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Managing Dry Eye for Pre-Surgery Patients


Experts discuss how dry eye disease can impact the preparation and post-operative care of cataract or refractory surgery, highlighting key approaches to successfully managing these patients.


Marguerite McDonald, MD, FACS: Let’s talk for a few minutes about treating dry eye before cataract or refractive surgery. We’ve touched on this a bit already, but how does the presence of dry eye impact refractive correction and the postoperative course for those 2 surgeries?

Karl Stonecipher, MD: For me, it’s a daily event. It’s not, “Oh, wow; I saw a dry eye today.” It’s like everybody has dry eye. And like Peter alluded to earlier, you [have] to figure out what category those people fall in­—whether you may use punctual plugs or you’ve got evaporative dry eye and you want to wait to quiet the inflammation before you put a plug in. But the key ticket is, for me, artificial intelligence [AI]. It [does] really well with the severity model and the type model. It categorizes the patient extremely well for me…. So, we’ve been using a lot more of that, and it’s an easy program to use. And I have to say out loud [that] I’m a consultant to CSI Dry Eye. But what I like about where we’re going with dry eye disease is we have a plethora of options available to patients. It was like in the old days—I can still remember Jeffrey Gilbert standing at the New Orleans Academy of Ophthalmology and his poster [about] why we should take preservatives out of eye drops. Everybody [asked], “What are you talking about? Why are you bringing that up?” And like Peter and you alluded to, we have all these preservative-free drops now. We’re getting better. We still have some hurdles with the patients, because there’s so many choices in terms of the big picture, but in the end, you have to fit it into the first visit. So for us, you’re seen, you have a problem, [and] you have a comorbidity to that problem. We’re still going to schedule [the] cataract or refractive surgery and reassure them that we’re going to figure out a way to do that unless it’s inappropriate to do that for whatever reason. We even schedule their refractive or cataract surgery. But we say to them, “Hey, look, you [have] a disease. It is a disease. It’s an ongoing thing that can influence your outcomes postoperatively. We really need to think about how to treat that before we even start the process.” Because if you tell them about it before, it’s their problem. If you tell them about it after, it’s your problem.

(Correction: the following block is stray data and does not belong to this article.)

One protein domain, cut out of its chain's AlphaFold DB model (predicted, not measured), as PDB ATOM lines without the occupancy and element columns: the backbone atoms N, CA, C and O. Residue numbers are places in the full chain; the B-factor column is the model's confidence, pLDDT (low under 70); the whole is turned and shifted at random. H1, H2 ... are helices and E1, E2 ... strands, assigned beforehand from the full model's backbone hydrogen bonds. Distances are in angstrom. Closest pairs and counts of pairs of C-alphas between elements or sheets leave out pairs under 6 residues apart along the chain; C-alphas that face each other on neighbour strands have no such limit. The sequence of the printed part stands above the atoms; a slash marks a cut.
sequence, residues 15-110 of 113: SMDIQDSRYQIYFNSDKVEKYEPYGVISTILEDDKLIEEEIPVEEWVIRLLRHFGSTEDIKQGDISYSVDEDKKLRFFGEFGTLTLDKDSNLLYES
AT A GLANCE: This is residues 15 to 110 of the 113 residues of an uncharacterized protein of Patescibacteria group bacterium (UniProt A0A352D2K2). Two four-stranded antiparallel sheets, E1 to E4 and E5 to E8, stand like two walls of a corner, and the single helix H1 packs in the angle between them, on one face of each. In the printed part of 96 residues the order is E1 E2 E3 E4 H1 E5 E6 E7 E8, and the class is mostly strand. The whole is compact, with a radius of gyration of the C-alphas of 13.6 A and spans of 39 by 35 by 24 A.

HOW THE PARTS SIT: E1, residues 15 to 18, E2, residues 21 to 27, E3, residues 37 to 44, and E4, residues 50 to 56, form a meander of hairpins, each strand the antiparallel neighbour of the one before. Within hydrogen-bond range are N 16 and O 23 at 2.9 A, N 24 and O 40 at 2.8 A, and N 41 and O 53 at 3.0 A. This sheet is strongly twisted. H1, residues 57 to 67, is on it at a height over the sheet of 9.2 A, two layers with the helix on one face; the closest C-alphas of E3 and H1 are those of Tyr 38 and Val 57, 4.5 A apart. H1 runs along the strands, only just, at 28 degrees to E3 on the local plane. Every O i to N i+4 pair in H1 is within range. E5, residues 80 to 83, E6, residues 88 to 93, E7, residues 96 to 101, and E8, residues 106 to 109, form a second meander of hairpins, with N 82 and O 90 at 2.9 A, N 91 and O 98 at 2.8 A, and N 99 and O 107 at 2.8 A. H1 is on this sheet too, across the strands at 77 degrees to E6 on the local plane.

Marguerite McDonald, MD, FACS: Absolutely. So, you meet them, tell them they have a problem, [and] you start the treatment. You will book their surgery, but far enough out that you could see them 1 more time?

Karl Stonecipher, MD: Absolutely.

Marguerite McDonald, MD, FACS: Does that sound like what’s happening over at [the Wilmer Eye Institute], Peter?

Peter McDonnell, MD: Yes, absolutely. A lot of clinical wisdom says that patients often progress from the stress of surgery; we’re cutting corneal nerves, we’re putting the eye under the operating microscope, we’re using potentially toxic medications. Somebody with mild is going to become moderate [and] moderate will become severe. If they’ve already got dry eye disease and you don’t do anything about it and tune-up the ocular surface to try to get it as healthy as possible preop, you’re going to be sorry later when they do progress. You’re doing yourself, the ophthalmologist, a favor by taking that time and tuning-up the person’s ocular surface. Also, if the patient does have a little bit of a longer recovery period, they’ll understand because you warned them, you talked to them ahead of surgery, and you told them they had this preexisting condition and that you’re going to help manage it for them. So, they know you’re their friend, you’re on their side, and you’re going to get through it with them and do everything to prepare the eye for surgery before you pull the trigger.

Karl Stonecipher, MD: One thing I want to add, Marguerite, you’ve taught me so many phrases. I say we’re going to measure twice and cut once. So when you say to that, “I can’t get a good measurement on you with a ocular surface.” If you say, “I’m just doing an extra step for you. I’m not doing it for me. I’m doing it because I want to measure twice and cut once.” They’ll think about that. And you’re the queen of coming up with ways to make patients understand. I think that’s one of the things that I say daily to my cataract and refractive patients.

Transcript was AI-generated and edited for clarity.

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